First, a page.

Harrys looks like a nondescript roadhouse in the nondescript town of Bridgend. Step inside, however, and you’ll find three men on a mouth-watering foodie mission.
Almost everything on the menu at Raymond Moran and Donal and Kevin Doherty’s restaurant is sourced from Inishowen.
Think gurnard from Greencastle, game from Inch Island and beef aged for 28 days onsite, right down to venison and rabbit shot by local hunters.
I tuck into the early-bird menu (4pm-9pm, Sunday to Friday), starting with a salty cod cake and seafood cocktail mashing up ling, mullet, crab and onion on a bed of shredded lettuce. Nothing on the black slate plate has travelled further than Greencastle.
Next up it’s loin and belly of pork from Hamilton Farm. Served with a gooey apple and ginger purée, wilted spinach and a mop-up friendly reduction, the belly falls from the fat with a prod of the fork. A side dish of new potatoes in butter and parsley is fresh, hot and floury.
It’s amazing to find such confidence in a town of a few hundred souls — not to mention in Donegal, which isn’t exactly famous for its artisans. I find the large, open room with its burgundy wallpaper and grey walls a little short on atmosphere, but Harrys is terrific value.
Details: A three-course earlybird menu costs €20.
The storytellers of Doagh
I can safely say there is no other museum like Doagh Famine Village in Ireland. Dreamt up by Pat and Majella Doherty, a brother and sister who grew up in one of its white-washed cottages, it tells the story of Doagh and beyond, from the Famine to the financial crisis.
Stepping into the thatched buildings, the exhibits open up like a warren. There’s a traditional kitchen with fireside bed, rabbit traps and oddities such as baby teething rings made from seaweed, just as they were in times gone by. Scenes including a wake, a hedge school and a tenant eviction are staged using an eerie mix of plaster models and department-store mannequins.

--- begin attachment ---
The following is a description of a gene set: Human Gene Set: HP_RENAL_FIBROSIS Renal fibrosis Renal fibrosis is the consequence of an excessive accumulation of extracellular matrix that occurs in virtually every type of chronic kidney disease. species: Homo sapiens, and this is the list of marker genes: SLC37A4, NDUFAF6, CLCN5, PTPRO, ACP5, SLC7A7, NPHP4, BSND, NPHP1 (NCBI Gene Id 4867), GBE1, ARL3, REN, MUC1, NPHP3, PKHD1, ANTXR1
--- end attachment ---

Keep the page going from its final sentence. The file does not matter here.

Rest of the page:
In some rooms, my entrance triggers light sensors, opening a settle bed or cupboard to reveal a fright lurking inside.
Elsewhere, I squeeze through hidden passageways in a replica IRA safe house, step into an Orange Hall and pause at a subsiding model of Anglo Irish Bank. Scones and tea are included in the price.
Details: €7. Tel: 074 937 8078; doaghfaminevillage.com.
The hidden treasure
By land, Inishowen is hugely isolated. Due to its strategic position for ships sailing to Scotland and England, however, it boasts a very well-connected maritime heritage. One man from Shrove, the story goes, sailed around the world three times before ever laying eyes on Derry.
Inishowen’s relationship with the sea is celebrated in Greencastle, a fishing village whose small harbour is crammed with colourful trawlers. Here, I stumble on a quirky maritime museum hidden in the old coastguard station. After buying a ticket, the lady raises an electric roller door leading to the exhibits, leaving me face-to-face with a giant model basking shark.
Among the displays are several currachs, a Greencastle yawl (the famous ‘Drontheim’ was once a common sight on Lough Foyle), and artefacts ranging from a corroded radio rescued from a ditched Second World War B-17 bomber, to a framed pair of military-issue boxer shorts recovered by the local sub-aqua club. The surrounding seas clearly have stories to tell.
Details: €5/€3. Tel: 074 9381363; inishowenmaritime.com.
The brisk beach walk
When I mention my travels in Inishowen on Twitter, a handful of locals hit the hashtag, firing off recommendations. One place that crops up several times is Culdaff, a small village fronting on to a Blue Flag beach to the north of the peninsula.
Culdaff itself seems to have expanded generously in the boom years, but that can't spoil the sweeping, sickle-shaped strand nestling nearby. There's just one other person in sight as I walk beneath honey-coloured, 45-degree dunes and a wave peels off in a crescent along the bay.
There's a strange, peaty tinge where it breaks at a river mouth.
During summer, Culdaff beach can get crowded. On a blue-skied spring day, however, it feels wild, lonely and exhilarating. As I leave, a van stacked high with surfboards pulls in.